August 2, 2016 11:13:46
Posted By DMB
Starting a blog for one reason – in my case to inform friends and clients of my status as an aging bookseller begins to pay his dues – has made me realize that there is no reason why I can’t throw in all my latest enthusiasms and current opinions into the mix. Having a captive audience will be just like having me back in the store.
Yesterday we found out that Stephen Fowler of the Monkey’s Paw must move for the usual reasons – those same ones that have moved or closed some twenty to thirty new and used bookstores in the last years. I sent Stephen a note saying that after being kicked out of five stores over my time, it broke my heart every time, but that once moved I found it had been time. I was ready for expansion, more space, more room for the ideas and stock to expand.
I shall have a lot more to say about the real implication of this but for the moment I’ll stop and talk of Stephen. People said of his store, “Quirky”, “Hodgepodge of weird and interesting”, “You never know what you’d see”, “Fascinating and often arresting window displays.” And much more. All this is true, what you got at Monkey’s Paw was what all real bookstores, especially used and rare ones, should be. You got the owner’s personality, his or hers likes and dislikes, opinions and prejudices (even towards the books which, of course, affects the sales and therefore the income of the bookseller). You get a personality at a real bookstore and inevitably it’s more than you expected. If you liked that, you went back and found always some new adventure, or a book you never knew existed. And if the ambience suited you, you become a regular there, just like at your favourite coffee shop. Stephen Fowler will flourish. You might have to go a bit further but I expect you will get an expansion of what you already liked. And his new neighbourhood will be enhanced in a manner that only a bookstore can provide.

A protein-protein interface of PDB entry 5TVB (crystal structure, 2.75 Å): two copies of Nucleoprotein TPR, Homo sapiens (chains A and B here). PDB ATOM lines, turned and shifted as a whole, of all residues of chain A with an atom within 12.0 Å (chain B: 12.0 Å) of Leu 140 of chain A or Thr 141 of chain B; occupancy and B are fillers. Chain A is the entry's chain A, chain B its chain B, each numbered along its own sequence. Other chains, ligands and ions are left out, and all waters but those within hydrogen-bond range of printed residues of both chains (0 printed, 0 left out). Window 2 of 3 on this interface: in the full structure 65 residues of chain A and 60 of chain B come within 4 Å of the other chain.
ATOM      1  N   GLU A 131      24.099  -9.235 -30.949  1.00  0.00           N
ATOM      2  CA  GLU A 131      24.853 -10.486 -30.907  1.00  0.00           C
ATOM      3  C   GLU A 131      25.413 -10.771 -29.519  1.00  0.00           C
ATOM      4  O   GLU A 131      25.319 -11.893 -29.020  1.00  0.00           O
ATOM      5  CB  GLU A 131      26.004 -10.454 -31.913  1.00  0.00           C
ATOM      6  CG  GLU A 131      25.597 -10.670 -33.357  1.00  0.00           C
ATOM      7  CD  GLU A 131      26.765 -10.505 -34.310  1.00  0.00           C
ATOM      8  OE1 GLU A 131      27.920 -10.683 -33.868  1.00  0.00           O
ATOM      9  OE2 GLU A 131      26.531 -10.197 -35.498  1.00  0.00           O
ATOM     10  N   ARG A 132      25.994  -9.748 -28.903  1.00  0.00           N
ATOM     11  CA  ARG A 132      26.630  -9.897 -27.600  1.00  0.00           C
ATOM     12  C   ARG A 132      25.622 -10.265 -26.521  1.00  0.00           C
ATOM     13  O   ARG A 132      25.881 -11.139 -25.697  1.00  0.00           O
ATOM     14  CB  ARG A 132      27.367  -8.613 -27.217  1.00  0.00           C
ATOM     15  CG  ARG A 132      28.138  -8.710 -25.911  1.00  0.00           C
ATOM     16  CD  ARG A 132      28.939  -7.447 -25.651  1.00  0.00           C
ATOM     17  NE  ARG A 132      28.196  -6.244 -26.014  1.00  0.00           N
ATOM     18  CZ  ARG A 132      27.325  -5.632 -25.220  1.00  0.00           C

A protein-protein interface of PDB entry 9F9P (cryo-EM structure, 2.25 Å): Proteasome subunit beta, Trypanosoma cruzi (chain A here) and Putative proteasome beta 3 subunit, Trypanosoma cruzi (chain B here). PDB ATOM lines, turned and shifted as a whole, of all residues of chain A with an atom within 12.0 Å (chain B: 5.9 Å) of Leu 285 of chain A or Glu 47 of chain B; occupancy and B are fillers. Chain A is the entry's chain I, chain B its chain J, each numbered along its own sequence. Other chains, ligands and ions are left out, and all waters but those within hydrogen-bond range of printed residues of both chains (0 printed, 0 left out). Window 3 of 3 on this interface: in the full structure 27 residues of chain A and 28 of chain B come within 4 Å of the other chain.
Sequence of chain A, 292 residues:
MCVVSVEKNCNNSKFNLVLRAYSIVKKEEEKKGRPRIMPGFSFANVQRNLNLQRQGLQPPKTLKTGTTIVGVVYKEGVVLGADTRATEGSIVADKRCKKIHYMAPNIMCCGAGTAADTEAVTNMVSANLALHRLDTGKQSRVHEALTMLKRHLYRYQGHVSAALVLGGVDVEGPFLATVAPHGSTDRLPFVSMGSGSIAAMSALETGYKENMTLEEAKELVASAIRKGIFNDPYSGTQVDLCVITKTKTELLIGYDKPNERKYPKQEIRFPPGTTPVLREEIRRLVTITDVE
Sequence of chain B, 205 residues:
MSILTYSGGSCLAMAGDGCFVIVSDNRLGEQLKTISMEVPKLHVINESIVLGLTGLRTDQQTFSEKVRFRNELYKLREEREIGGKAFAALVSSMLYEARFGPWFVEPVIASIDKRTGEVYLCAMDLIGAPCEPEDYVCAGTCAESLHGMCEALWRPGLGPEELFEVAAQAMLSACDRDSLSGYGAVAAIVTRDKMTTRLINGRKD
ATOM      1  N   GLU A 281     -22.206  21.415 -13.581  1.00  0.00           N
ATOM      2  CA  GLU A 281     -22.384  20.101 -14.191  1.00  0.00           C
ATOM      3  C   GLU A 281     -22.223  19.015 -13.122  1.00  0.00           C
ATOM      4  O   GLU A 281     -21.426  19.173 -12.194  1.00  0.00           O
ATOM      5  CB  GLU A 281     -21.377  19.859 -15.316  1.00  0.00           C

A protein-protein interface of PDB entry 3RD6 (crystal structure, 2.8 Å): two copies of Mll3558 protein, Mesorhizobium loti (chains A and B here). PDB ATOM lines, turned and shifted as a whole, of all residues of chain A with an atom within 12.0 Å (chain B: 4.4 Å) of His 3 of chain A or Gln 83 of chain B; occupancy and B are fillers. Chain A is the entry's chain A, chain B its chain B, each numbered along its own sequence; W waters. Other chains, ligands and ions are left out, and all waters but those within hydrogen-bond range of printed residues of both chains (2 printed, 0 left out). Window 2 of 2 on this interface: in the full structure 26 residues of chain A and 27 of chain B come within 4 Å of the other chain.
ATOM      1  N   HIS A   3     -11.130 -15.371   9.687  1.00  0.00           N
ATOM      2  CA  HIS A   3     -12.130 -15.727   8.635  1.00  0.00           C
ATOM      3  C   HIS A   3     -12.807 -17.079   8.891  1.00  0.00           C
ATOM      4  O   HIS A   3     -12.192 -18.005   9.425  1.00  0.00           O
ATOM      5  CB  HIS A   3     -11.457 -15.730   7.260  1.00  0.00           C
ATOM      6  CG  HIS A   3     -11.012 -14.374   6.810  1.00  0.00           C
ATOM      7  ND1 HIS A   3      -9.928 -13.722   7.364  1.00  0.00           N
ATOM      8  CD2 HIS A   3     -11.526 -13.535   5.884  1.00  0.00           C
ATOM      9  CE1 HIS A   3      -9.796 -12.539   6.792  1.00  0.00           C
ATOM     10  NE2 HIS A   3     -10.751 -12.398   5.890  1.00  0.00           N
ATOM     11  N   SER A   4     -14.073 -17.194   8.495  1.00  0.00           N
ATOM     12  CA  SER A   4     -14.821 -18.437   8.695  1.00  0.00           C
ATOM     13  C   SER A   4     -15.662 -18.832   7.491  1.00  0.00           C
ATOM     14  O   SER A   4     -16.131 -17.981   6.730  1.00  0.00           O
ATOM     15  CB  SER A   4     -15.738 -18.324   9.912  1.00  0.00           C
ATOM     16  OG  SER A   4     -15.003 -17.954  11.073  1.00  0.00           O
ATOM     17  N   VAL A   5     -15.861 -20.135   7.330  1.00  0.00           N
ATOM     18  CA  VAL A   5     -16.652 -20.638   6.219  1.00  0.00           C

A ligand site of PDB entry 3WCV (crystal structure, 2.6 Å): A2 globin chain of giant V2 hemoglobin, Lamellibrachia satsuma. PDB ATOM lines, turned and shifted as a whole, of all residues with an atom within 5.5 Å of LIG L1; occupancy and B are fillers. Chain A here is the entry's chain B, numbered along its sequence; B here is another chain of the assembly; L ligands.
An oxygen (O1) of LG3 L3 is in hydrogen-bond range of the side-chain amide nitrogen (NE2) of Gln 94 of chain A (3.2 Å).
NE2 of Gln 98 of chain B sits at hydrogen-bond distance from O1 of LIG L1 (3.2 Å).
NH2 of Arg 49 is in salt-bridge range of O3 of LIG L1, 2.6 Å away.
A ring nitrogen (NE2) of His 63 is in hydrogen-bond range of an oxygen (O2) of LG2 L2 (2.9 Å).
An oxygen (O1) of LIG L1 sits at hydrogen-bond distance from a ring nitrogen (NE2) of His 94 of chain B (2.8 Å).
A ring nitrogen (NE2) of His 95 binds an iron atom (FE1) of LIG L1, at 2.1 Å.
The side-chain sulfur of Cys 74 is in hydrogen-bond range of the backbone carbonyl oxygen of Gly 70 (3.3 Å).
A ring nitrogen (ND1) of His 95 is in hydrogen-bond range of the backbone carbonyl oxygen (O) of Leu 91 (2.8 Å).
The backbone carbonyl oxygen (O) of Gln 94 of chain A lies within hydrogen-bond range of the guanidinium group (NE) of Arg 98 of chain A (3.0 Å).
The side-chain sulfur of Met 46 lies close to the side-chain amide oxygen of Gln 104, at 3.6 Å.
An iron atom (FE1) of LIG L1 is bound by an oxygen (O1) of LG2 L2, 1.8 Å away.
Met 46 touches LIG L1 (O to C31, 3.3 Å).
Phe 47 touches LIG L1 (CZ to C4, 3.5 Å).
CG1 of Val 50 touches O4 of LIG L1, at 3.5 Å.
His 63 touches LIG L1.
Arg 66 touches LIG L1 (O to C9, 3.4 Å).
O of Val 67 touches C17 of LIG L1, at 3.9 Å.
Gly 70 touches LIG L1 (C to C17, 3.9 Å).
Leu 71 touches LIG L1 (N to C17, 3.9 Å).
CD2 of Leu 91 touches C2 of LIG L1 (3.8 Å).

More on the whole phenomena will appear later.
As for me, I see doctors and adjust.
Now I have, I’m told, diabetes too, along with 3 million other Canadians, so more adjusting. I saw my GP a couple of days ago and left till last the new development – that trying my pulmonary exercises on the weekend one of my ankles refuses to flex. Like all elderly paranoiacs I knew what it was instantly. Diabetes affects blood flow to the lower legs and feet and then they chop your leg off, one by one, and put you in a wheelchair. When I told my doctor she looked at it and said, “that has nothing to do with diabetes, I think you have some sort of nerve palsy, related probably due to pinching or affecting a nerve in the leg in the hospital. I’m sending you to a neurologist.” So they aren’t going to chop off my feet.
Because of the inflexibility I have already developed a slight limp, which I have chosen to call a “romantic Byronesque limp.” I’m going to the flea market as soon as my oxygen is regulated to buy a 19th century walking stick (maybe one with a sword hidden in the shaft to fight off the rabble) which I will use as I limp along the street, hinting of a mysterious and romantic past.
A sign on the wall in my hospital room pictured Lucy holding a football and Charlie Brown trying to kick it, the caption said, “Never, Never, NEVER – give up.”
“People never grow up; they just get tired.”